But this objection also proves too much. The very same thing
might be said of the California governor's election. And the
electoral college itself often focuses candidates narrowly on a few
swing locations to the detriment of most other regions.
Number 4: The Geographic Concentration Argument
Defenders also contend that the electoral college prevents purely
regional candidates from winning by requiring the winner to put
together a continental coalition popular in many different regions.
Really? Then how did Lincoln
win the electoral college without winning a single Southern state,
or even being on the ballot south of Virginia? Didn't the elections
of 1796 and 1800
also feature sharp sectional divisions between north and south?
Moreover, if geographic spread is a good argument for a
continental electoral college, why isn't it an equally good argument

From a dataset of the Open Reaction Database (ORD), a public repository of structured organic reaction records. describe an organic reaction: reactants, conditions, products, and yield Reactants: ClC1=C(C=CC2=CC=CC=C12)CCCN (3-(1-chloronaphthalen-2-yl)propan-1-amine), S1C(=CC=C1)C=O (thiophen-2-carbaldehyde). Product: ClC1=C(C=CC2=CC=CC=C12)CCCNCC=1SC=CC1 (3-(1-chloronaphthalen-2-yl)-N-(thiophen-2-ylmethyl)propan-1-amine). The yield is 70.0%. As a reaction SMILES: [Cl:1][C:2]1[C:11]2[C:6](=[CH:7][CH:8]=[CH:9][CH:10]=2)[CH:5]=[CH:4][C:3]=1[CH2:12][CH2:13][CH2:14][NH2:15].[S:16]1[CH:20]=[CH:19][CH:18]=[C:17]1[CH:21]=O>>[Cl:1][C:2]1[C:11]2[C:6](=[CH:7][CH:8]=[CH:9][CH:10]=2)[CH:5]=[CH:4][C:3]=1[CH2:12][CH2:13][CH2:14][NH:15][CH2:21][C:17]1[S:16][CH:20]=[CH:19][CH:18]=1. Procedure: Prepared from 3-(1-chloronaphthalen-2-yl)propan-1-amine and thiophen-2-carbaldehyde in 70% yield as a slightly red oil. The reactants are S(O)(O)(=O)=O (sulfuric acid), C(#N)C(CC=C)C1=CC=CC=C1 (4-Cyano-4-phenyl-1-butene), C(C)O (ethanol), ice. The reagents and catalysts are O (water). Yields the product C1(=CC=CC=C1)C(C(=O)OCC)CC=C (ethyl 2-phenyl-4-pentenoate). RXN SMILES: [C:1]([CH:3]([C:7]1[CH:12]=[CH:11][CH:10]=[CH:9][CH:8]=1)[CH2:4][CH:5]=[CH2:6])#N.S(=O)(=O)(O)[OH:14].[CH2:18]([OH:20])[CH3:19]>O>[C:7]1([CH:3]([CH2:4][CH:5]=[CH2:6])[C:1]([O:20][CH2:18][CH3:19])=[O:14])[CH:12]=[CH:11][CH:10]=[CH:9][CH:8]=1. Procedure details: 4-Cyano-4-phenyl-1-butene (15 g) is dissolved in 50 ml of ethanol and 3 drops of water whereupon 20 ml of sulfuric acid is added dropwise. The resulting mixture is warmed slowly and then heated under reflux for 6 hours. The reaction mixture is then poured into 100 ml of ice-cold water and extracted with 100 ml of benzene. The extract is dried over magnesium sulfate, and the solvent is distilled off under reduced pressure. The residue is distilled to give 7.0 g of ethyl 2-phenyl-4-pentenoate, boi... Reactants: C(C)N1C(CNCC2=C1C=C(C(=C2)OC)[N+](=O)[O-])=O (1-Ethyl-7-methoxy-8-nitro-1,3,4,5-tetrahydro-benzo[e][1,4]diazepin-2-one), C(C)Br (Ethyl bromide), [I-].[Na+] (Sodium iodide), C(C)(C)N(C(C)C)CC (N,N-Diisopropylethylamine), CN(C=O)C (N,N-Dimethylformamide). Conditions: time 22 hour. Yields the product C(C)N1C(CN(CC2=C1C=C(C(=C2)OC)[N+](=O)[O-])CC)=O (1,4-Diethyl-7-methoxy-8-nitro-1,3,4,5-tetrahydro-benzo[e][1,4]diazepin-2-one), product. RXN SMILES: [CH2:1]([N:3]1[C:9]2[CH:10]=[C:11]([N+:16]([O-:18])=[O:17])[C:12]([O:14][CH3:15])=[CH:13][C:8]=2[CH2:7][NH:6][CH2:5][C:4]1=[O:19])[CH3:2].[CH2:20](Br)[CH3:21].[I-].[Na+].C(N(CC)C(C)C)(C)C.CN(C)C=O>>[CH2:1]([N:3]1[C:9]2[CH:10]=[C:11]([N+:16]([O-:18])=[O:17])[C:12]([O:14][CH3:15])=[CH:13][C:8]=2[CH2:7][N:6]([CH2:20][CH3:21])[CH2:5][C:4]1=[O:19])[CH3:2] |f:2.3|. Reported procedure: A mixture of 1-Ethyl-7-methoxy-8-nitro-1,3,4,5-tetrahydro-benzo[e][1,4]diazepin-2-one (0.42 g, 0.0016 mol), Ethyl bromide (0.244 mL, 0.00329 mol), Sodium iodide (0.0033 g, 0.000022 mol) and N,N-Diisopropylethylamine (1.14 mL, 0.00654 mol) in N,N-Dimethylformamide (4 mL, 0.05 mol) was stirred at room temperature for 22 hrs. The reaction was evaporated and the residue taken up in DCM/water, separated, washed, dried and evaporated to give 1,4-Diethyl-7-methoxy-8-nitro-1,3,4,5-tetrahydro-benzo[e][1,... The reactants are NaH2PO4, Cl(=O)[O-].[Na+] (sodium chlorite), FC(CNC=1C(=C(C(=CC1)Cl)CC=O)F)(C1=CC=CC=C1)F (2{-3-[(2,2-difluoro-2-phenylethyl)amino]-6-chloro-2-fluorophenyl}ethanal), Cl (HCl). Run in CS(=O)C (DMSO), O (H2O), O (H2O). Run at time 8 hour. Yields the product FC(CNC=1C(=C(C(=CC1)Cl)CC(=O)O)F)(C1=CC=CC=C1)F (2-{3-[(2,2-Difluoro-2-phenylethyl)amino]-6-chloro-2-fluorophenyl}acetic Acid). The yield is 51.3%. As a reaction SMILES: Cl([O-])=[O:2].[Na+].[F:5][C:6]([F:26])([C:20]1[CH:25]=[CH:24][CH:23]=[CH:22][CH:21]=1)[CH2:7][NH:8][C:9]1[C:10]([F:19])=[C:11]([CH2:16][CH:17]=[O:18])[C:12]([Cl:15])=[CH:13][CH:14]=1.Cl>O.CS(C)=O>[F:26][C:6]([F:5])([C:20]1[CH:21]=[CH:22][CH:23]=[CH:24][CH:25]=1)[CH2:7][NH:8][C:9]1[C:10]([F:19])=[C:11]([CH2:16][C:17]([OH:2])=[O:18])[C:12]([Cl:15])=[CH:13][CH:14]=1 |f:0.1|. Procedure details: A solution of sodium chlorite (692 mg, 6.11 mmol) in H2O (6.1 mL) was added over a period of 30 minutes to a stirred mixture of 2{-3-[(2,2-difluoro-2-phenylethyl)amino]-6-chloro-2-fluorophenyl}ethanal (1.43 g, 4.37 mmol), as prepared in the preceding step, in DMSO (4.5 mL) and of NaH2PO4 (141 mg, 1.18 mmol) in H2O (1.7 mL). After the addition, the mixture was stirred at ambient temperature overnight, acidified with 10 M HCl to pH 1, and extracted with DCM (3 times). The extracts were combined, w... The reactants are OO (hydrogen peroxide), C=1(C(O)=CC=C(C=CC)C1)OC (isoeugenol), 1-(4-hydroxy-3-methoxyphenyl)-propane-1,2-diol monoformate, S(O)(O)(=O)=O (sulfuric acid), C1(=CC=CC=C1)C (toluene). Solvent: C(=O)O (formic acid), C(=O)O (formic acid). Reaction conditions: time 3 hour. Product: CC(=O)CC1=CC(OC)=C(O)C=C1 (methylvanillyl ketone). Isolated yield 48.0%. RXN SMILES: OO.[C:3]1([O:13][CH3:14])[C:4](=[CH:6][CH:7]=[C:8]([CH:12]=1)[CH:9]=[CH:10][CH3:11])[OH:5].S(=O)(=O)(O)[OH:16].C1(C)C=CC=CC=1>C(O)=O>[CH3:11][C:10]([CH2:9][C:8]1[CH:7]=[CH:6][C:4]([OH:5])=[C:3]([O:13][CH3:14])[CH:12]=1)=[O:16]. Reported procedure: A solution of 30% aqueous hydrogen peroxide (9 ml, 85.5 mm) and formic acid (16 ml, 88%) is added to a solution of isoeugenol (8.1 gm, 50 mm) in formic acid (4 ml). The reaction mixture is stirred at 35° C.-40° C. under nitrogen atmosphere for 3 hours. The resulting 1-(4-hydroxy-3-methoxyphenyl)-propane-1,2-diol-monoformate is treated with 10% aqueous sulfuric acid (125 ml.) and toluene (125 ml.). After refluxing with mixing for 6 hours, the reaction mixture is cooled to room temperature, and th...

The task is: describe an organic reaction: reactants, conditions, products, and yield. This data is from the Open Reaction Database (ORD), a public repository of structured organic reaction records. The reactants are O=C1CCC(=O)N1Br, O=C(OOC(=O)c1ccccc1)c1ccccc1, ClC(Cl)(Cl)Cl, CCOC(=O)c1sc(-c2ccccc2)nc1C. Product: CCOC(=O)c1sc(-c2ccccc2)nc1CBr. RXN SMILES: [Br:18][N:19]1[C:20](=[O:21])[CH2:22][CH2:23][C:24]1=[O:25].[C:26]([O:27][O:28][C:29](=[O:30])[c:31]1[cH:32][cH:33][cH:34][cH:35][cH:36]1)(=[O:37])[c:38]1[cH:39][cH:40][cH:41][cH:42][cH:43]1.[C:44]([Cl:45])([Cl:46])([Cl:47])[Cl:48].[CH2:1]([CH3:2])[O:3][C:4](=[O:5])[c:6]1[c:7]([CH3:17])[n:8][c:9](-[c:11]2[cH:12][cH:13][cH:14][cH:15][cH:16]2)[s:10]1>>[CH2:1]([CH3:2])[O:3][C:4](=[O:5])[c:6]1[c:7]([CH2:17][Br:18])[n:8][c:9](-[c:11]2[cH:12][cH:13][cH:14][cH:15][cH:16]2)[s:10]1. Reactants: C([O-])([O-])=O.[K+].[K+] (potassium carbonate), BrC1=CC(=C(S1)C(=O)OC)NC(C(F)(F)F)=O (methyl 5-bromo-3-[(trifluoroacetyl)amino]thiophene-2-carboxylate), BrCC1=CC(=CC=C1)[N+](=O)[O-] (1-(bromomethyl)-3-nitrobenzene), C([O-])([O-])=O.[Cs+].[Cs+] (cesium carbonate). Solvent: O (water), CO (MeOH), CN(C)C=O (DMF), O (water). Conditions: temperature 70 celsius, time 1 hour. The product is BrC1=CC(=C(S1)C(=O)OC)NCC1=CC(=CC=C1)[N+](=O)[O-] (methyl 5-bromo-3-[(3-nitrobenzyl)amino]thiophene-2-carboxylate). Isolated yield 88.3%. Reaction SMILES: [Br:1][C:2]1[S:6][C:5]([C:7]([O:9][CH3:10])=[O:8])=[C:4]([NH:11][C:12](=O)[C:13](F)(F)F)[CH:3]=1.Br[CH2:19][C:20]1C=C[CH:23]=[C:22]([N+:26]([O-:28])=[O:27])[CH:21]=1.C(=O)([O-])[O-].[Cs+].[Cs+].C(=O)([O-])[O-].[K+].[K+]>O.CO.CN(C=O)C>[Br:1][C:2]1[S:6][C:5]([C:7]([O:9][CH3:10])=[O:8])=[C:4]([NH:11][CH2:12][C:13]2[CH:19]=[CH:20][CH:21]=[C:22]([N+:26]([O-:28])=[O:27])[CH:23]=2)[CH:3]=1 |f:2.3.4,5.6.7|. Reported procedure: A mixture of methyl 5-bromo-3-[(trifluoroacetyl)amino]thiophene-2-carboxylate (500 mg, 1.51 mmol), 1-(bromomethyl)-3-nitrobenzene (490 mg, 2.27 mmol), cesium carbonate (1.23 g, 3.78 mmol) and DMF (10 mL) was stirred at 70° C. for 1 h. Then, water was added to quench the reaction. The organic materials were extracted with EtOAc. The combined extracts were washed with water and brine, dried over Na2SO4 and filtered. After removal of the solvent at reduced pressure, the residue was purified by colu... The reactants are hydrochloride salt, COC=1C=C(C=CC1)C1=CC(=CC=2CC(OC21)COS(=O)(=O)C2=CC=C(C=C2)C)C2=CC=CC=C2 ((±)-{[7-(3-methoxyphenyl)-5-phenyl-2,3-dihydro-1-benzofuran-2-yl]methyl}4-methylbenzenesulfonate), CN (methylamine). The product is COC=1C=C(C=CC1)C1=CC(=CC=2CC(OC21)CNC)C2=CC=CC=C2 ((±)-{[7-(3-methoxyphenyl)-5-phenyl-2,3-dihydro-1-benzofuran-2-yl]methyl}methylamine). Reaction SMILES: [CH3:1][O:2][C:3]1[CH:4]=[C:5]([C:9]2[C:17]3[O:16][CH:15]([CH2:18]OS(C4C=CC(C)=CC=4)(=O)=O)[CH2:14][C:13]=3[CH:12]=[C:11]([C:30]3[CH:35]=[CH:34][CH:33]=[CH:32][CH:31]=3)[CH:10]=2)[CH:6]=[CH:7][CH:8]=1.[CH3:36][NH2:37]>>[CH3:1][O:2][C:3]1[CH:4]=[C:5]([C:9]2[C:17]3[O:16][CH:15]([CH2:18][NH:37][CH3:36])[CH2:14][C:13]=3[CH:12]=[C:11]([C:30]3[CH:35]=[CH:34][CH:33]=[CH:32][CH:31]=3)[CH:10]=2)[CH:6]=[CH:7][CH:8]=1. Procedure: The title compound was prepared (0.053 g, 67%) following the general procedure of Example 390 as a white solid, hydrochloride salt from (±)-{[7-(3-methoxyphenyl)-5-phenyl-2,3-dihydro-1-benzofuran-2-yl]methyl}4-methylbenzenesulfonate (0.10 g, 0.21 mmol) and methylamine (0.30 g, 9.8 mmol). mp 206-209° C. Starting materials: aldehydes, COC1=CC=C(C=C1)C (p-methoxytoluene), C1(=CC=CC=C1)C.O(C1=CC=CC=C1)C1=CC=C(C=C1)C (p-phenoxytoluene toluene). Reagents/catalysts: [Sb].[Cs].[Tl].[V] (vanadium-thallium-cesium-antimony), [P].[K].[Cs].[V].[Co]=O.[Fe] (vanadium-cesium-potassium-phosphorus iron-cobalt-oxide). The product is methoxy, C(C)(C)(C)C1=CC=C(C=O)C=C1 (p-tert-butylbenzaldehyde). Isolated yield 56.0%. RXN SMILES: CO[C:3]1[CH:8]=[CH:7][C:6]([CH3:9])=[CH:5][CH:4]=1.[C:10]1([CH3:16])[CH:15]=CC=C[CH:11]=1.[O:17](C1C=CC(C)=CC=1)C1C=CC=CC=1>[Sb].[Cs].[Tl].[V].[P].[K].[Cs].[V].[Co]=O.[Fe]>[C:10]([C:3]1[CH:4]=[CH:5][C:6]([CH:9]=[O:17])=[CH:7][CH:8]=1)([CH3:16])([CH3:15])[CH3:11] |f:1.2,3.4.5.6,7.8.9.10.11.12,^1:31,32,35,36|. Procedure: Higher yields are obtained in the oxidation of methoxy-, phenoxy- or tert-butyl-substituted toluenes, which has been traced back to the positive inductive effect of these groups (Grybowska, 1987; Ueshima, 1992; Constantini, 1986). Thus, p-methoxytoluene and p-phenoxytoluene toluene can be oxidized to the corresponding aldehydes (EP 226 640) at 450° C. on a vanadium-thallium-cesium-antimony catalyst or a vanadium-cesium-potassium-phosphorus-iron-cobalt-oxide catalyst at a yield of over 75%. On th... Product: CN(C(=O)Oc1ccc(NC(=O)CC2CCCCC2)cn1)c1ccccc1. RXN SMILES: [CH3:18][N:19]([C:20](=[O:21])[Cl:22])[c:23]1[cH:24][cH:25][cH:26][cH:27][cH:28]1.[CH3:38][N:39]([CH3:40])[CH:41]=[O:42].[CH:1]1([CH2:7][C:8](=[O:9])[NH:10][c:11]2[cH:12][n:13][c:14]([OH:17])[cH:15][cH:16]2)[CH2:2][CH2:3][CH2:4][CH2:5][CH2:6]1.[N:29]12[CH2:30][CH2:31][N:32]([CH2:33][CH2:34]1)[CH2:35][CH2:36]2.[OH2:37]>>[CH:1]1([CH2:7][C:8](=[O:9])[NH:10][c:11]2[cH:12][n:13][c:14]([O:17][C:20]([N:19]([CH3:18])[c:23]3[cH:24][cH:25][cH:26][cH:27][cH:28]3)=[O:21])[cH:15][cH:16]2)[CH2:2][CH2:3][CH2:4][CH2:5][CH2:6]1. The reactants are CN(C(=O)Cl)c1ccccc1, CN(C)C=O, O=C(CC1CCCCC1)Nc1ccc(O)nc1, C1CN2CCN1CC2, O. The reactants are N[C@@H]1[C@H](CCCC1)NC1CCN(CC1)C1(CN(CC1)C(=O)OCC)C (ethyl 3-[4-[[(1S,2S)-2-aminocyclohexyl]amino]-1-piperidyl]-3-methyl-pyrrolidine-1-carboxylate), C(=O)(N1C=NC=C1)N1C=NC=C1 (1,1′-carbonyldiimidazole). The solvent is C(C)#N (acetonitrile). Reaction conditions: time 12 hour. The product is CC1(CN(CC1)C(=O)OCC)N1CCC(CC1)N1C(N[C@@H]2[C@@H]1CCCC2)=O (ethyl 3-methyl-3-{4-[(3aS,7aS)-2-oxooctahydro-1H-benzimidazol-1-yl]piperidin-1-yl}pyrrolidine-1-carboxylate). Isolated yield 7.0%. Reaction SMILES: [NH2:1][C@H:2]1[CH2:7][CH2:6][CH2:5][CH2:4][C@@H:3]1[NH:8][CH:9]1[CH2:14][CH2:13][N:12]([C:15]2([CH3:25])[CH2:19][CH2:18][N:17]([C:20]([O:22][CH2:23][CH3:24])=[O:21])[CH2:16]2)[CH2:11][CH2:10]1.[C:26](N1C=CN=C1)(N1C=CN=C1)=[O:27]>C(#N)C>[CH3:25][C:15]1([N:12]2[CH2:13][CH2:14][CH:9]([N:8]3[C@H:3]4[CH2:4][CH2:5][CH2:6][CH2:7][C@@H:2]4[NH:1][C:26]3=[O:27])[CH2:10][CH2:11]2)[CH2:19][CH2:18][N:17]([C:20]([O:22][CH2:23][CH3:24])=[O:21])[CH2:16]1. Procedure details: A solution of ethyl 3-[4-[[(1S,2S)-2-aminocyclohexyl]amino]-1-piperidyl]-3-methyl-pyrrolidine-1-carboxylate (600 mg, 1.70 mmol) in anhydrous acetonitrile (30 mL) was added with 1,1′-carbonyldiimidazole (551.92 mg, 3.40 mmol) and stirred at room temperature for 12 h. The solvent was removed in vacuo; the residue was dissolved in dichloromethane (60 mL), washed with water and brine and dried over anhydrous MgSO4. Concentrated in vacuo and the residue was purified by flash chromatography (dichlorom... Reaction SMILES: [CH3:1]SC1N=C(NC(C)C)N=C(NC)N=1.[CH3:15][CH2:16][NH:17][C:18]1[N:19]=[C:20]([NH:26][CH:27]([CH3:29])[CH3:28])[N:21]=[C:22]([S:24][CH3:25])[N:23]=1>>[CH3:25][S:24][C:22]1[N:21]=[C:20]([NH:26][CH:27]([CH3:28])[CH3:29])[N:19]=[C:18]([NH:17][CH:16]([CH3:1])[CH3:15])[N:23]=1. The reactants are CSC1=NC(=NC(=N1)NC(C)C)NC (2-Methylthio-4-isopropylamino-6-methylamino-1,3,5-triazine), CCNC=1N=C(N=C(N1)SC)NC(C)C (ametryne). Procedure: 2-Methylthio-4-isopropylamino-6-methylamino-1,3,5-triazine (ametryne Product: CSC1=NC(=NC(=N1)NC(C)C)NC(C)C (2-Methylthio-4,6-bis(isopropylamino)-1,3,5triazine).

for an intrastate electoral college for vast and populous states
like California and Texas?
Finally, under direct election, presidential candidates would
continue to wage broad national campaigns appealing to voters in
different states and regions: one simply cannot reach 50% without
getting lots of votes in lots of places.
Number 5: The Argument From Inertia
Other electoral college defenders have argued that a change in
presidential selection rules would radically change the election
game: because candidates would no longer care about winning
states-only votes-campaign strategies would change dramatically and
for the worse.
It's hard to see why. Given that, historically, the electoral
college leader has also tended to be the popular vote leader, the
strategy for winning shouldn't change dramatically if we switch from
one measure to the other.
Granted, had direct election been in place in 2000, the
candidates might have run slightly different campaigns. For example,
Bush might have tried to rack up even more votes in his home state,
while Gore might have avoided badmouthing the state (aka
"messing with Texas"). But these likely changes of
strategy are neither big nor bad.
Again, why would a system that works so well for state governors
fail for the presidency?
Number 6: The Senate Anxiety